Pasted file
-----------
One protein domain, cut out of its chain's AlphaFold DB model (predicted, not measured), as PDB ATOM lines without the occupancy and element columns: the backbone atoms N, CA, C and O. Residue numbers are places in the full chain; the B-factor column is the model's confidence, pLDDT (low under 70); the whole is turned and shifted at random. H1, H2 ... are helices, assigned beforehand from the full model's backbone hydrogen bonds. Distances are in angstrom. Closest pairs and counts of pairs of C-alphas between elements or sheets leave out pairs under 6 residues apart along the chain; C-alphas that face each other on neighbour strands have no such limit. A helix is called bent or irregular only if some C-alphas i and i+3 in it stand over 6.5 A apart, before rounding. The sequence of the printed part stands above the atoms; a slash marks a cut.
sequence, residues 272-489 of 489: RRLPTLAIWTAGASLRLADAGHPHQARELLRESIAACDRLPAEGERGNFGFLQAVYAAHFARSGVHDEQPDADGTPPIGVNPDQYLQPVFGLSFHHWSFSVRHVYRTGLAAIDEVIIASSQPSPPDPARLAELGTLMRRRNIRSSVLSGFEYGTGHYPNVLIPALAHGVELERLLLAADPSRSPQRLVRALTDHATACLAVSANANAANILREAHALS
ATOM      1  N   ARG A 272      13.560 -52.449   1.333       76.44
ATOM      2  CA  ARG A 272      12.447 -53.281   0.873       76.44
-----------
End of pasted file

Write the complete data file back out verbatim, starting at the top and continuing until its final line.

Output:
One protein domain, cut out of its chain's AlphaFold DB model (predicted, not measured), as PDB ATOM lines without the occupancy and element columns: the backbone atoms N, CA, C and O. Residue numbers are places in the full chain; the B-factor column is the model's confidence, pLDDT (low under 70); the whole is turned and shifted at random. H1, H2 ... are helices, assigned beforehand from the full model's backbone hydrogen bonds. Distances are in angstrom. Closest pairs and counts of pairs of C-alphas between elements or sheets leave out pairs under 6 residues apart along the chain; C-alphas that face each other on neighbour strands have no such limit. A helix is called bent or irregular only if some C-alphas i and i+3 in it stand over 6.5 A apart, before rounding. The sequence of the printed part stands above the atoms; a slash marks a cut.
sequence, residues 272-489 of 489: RRLPTLAIWTAGASLRLADAGHPHQARELLRESIAACDRLPAEGERGNFGFLQAVYAAHFARSGVHDEQPDADGTPPIGVNPDQYLQPVFGLSFHHWSFSVRHVYRTGLAAIDEVIIASSQPSPPDPARLAELGTLMRRRNIRSSVLSGFEYGTGHYPNVLIPALAHGVELERLLLAADPSRSPQRLVRALTDHATACLAVSANANAANILREAHALS
ATOM      1  N   ARG A 272      13.560 -52.449   1.333       76.44
ATOM      2  CA  ARG A 272      12.447 -53.281   0.873       76.44